It’s been a while since I last wrote a post – a lot had to do with leading up to getting married (I know, I still can’t believe someone would marry me either), going on my honeymoon, settling in, etc., but believe it or not I also wanted to take a break to let the site keep doing its thing. From last year to now I’ve cleared 1,500 apologies and I felt it was appropriate to start with a little analysis. Today I wanted to focus on relationship-based apologies and tie it back to the idea of becoming better at identifying your apology strategy. Being a curious person, I spent some time going through all of these apologies that were posted and did some quick database work to see what I could come up with in the wonderful realm of forgiveness. I wanted to make the set of data as good as possible too so I excluded apologies that weren’t sent via my e-mail feature, things that looked shady or fake, etc. What I learned was out of the 260 ”quality” apologies filed under the relationship category, 196 were accepted. Only 13 ended up being rejected, and the rest are still unaccounted for. So if I did my math correctly, 75% of the apologies end up being forgiven. That’s a pretty good number. I decided to take it a bit further and look at the time frame. Out of all of the apologies that were accepted, a whopping 177 (that’s 90%) were accepted within the same day. Many within 2 hours or less. Most of the responses also appeared favorable and sometimes jocular, indicating to me that the person who messed up is probably off the hook for a while.
So lately I’ve been getting a lot of e-mails asking for advice (email@example.com if you’re curious) . Of the hundred or so e-mails, only 5 have NOT been relationship-based to date. I suppose this makes sense, since if you are like me then most of the time you $!#@ up is around your s/o or spouse, right? The thing is, I spend a lot of time trying to listen before I help. Unlike the traditional Let Me Apologize approach I created, where you say sorry publicly and take it from there, the advice side of things is much more personal. There is a deeper problem in the works and it takes a lot of time to understand it. Sometimes I’ll exchange 4 or 5 long e-mails to really get the facts to make an informed suggestion. And to be honest I don’t think I could possibly come close to the truth from a few back-and-forths with the person (the one who messed up in the first place).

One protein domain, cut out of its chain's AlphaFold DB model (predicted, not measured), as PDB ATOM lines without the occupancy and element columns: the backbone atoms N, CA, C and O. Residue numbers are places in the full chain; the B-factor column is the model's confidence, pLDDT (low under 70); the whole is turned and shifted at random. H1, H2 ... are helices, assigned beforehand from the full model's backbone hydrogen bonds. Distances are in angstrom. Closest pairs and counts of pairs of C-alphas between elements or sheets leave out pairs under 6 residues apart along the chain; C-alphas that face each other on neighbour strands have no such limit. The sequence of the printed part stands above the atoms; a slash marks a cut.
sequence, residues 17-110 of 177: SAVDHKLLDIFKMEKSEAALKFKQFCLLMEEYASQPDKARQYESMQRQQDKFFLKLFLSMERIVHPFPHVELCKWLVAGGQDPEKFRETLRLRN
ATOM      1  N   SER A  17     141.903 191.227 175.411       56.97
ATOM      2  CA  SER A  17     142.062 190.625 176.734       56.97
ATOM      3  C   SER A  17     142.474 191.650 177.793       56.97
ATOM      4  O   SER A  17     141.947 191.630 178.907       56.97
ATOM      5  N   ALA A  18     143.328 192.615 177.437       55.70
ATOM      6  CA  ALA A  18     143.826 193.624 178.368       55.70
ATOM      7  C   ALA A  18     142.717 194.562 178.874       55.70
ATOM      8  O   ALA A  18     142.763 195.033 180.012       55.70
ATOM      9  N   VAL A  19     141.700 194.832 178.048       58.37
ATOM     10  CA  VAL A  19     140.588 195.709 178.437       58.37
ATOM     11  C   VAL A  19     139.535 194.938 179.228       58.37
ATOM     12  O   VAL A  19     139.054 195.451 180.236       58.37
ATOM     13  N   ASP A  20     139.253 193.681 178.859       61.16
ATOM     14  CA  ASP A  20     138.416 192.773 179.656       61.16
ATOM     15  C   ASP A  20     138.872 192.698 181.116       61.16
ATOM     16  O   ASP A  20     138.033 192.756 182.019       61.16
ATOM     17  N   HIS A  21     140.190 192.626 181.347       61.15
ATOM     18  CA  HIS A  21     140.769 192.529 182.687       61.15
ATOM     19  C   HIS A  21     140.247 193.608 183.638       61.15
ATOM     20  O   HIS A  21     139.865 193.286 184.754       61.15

What I noticed in this case, however, is that almost 90% of these situations do not end well. I really have no idea if this means I’m bad at giving advice (Wow I sure hope not) or it’s just the execution of said advice, but usually a few weeks or a month later I’ll get a response saying how their ex stopped returning their calls, rejected their apology, got a restraining order, or even left the country in one case! Not good. Although rare, every now and then I’ll get another e-mail back from the same person a few months later stating they feel much better now, have moved on, and sometimes they are even in a better relationship. I really love when that happens and urge all of you to remember that. The pain definitely takes a while to go away but there is always hope.
Does it mean if you apologize online you have a higher chance of being forgiven than if you do it face to face? Hell no.
So what gives? For the most part, you’ll observe the very nature of these online public apologies are more lightweight and playful. Contrast that to the more serious and problematic face-to-face scenarios I’ve been dealing with, and I think it just goes back to what I’ve been saying since I made the site – there is a certain way you need to apologize when you mess up. Different strategies for different points in your life. You’re probably thinking now that this sounds like such common sense – there are degrees of wronging that correlate directly with the levity you bring to your apology. And yet you wouldn’t believe how many times this simple concept is so profoundly messed up (trust me I’m no better). On my page for how to write an apology letter, I mentioned that the best course of action is to first stop and THINK about what happened. Don’t worry about whose fault it is, since it’s probably both of yours. Try to think about the problem itself and what the best approach is to clearing things up. How much time should you wait? When should you do it? Where?
Before jumping right in and saying I’m sorry, the best way to apologize is to first think about what happened before you write anything. Gain understanding not just that you messed up but also how you came to this point. If applicable, ask yourself what events and thought processes got you here. Can you think of a logical reason and what steps you could have taken to prevent this?
I know this sounds pessimistic, but you shouldn’t be completely shocked if things don’t go according to plan right away when you apologize. Relationships are very complex beasts. It takes an enormous amount of self-sacrifice and patience to get things right, and even then you’re bound to mess up. Try to not only learn from your mistakes, but also (and just as importantly) learn from your success in relationship-repairing strategies. This will ultimately lead to you being a more aware person and thus having an easier time navigating through the troubled waters.